During the early 1960s, around 20 Mini Beach Cars were built by the Longbridge Experimental Department, all but one of which were in left-hand-drive form.
However, there wasn’t just one style of Mini Beach Car design, as can be seen below.
Mini Beach Car: fun in the sun
In his 1964 book ‘The Mini Story’, Laurence Pomeroy provided the following information on these fair weather variants: ‘For use in the balmier parts of the world, BMC have built a small number of prestige cars in the shape of a most elegant “beach wagon”. Cars of this kind have been featured at Turin Motor Shows for many years, and, by definition, have neither doors nor windows. Protection from the sun, however, is afforded by either a metal canopy or, like the Surrey, by a ‘roof on top’ made of canvas.
‘In the Mini version of this theme, the Chief Stylist, Dick Burzi, himself of Italian parenthood, was given a free hand and came up with an entrancing and most elegant little car of which 16 have been made for the use of hotels de grande luxe who use them to carry customers from the bar to the beach.’
Two-box Mini Beach Car
What we do know is that Austin commissioned a run of door-less Mini-based ‘Beach Cars’ between December 1961 and March 1962. According to the Longbridge production records, 14 Beach Cars were made during this period, all in left-hand-drive form. AROnline reader and former Mini Beach Car owner, Robert Forbes, told us in 2014: ‘Per the Longbridge production records, 14 were built as described and, of course, the brown tan one in RHD purportedly used by the Queen. As that car exists, call that the 15th.’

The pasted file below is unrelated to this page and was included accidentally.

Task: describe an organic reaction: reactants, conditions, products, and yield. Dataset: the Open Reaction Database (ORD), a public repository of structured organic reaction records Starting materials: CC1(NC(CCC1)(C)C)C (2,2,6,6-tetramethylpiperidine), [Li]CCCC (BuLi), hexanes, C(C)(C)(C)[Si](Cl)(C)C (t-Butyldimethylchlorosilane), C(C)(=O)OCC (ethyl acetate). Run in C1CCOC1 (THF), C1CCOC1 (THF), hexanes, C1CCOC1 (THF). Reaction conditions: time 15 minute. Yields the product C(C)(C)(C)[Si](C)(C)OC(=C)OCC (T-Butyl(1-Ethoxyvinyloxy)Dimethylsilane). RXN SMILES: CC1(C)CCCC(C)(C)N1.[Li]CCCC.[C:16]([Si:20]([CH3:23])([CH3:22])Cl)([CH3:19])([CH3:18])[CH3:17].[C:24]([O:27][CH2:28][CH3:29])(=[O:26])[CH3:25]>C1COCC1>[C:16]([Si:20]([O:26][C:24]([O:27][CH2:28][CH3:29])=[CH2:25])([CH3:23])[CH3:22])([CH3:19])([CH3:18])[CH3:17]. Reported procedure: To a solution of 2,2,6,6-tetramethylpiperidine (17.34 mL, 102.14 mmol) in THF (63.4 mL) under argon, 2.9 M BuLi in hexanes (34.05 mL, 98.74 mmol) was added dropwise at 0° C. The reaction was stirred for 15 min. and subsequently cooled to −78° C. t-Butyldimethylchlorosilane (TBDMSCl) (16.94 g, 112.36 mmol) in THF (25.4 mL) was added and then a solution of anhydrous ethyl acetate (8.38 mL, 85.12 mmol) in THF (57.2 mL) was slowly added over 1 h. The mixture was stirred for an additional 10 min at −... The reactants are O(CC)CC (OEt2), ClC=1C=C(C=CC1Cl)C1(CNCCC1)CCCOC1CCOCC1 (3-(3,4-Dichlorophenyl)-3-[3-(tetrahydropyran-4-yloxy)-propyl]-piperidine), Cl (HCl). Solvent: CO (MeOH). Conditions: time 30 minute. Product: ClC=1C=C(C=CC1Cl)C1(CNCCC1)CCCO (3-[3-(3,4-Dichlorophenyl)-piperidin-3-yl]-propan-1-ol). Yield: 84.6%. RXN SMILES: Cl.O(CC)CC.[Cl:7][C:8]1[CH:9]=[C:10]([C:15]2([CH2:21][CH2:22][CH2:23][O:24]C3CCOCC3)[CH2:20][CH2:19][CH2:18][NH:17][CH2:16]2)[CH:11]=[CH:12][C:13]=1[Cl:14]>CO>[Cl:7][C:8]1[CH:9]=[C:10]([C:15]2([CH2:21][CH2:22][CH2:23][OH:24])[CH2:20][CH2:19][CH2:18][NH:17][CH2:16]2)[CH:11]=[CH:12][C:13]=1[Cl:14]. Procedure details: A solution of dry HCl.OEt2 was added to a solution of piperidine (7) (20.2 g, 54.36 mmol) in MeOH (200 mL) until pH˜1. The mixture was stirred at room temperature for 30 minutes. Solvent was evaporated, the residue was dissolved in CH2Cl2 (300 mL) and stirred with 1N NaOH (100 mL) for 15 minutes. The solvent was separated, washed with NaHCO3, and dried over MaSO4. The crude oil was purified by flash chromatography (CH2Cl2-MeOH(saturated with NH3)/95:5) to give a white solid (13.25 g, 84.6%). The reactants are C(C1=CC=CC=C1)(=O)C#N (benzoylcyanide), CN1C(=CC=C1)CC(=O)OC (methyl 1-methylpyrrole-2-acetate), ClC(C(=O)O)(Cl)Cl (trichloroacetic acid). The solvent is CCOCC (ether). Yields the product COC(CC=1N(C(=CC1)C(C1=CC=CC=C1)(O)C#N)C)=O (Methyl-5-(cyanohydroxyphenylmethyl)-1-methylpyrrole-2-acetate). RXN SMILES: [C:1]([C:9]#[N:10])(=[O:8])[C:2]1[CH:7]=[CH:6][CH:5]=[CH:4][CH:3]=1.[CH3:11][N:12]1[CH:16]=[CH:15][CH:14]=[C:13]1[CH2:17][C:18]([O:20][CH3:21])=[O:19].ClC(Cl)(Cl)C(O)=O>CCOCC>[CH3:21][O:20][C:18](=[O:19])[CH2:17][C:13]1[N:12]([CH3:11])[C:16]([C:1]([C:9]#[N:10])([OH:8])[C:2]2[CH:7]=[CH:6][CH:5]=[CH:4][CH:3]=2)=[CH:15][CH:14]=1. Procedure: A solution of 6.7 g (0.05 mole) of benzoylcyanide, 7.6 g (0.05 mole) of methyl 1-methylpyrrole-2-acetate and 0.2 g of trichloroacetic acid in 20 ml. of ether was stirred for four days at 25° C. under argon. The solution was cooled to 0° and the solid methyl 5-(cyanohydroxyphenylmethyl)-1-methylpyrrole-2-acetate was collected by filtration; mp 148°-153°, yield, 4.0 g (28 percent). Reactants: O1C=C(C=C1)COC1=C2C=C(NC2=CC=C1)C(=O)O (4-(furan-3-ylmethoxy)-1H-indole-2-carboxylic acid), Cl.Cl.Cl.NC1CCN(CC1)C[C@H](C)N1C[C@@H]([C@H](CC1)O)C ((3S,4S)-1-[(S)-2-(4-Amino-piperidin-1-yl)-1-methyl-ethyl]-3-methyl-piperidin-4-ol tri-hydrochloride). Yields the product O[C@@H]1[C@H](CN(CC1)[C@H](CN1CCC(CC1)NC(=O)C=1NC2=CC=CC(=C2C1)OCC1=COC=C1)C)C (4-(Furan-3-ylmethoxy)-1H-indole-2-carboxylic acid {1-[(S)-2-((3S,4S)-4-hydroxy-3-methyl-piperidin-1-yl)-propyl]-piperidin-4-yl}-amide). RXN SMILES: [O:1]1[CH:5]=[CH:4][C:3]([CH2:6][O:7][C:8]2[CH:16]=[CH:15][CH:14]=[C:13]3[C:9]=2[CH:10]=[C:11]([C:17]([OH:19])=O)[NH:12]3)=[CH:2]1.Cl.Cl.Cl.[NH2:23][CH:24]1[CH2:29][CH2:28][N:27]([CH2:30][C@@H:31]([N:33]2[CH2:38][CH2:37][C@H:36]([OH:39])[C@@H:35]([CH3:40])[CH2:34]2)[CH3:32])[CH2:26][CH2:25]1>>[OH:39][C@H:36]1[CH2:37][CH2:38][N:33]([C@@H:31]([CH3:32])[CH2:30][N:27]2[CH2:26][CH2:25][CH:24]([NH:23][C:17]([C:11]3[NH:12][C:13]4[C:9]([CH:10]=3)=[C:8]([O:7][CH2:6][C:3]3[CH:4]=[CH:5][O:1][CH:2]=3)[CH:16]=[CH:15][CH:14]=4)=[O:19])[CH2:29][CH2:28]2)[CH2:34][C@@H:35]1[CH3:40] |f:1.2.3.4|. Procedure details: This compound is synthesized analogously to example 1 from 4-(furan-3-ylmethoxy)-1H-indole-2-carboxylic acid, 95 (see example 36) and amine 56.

The Beach Cars were built by hand in house at Longbridge’s Experimental Department. They had no doors, no B-pillars, and a spot-welded roof. Seats were similar to a Fiat 500 Jolly, originally made of wicker. Alternatively known as the ‘Riviera Buggy’, the Mini Beach Car was a fleeting hit. One was even loaned to the Royal Family and used briefly by the Queen at Windsor Castle, as documented by Jon Pressnell in Mini – The Definitive History. According to a contemporary column in the Daily Express, which reported on the Queen’s drive, ‘the Queen, a knowledgeable motorist, doubtless enjoys travelling in this unconventional little vehicle as much as she does in her Rolls.’
The concept obviously had its advocates, as a replica version of the original version appeared. According to Asopee Simeli, one such car called the Tigmark Mini Mille, which was spotted in 1998 came with, ‘…stripy vinyl bucket seats complete with three point racing harnesses. The roll back vinyl roof and Minilite wheels completed the picture.’ It should also be noted that the shape of the side opening closely mirrors the original.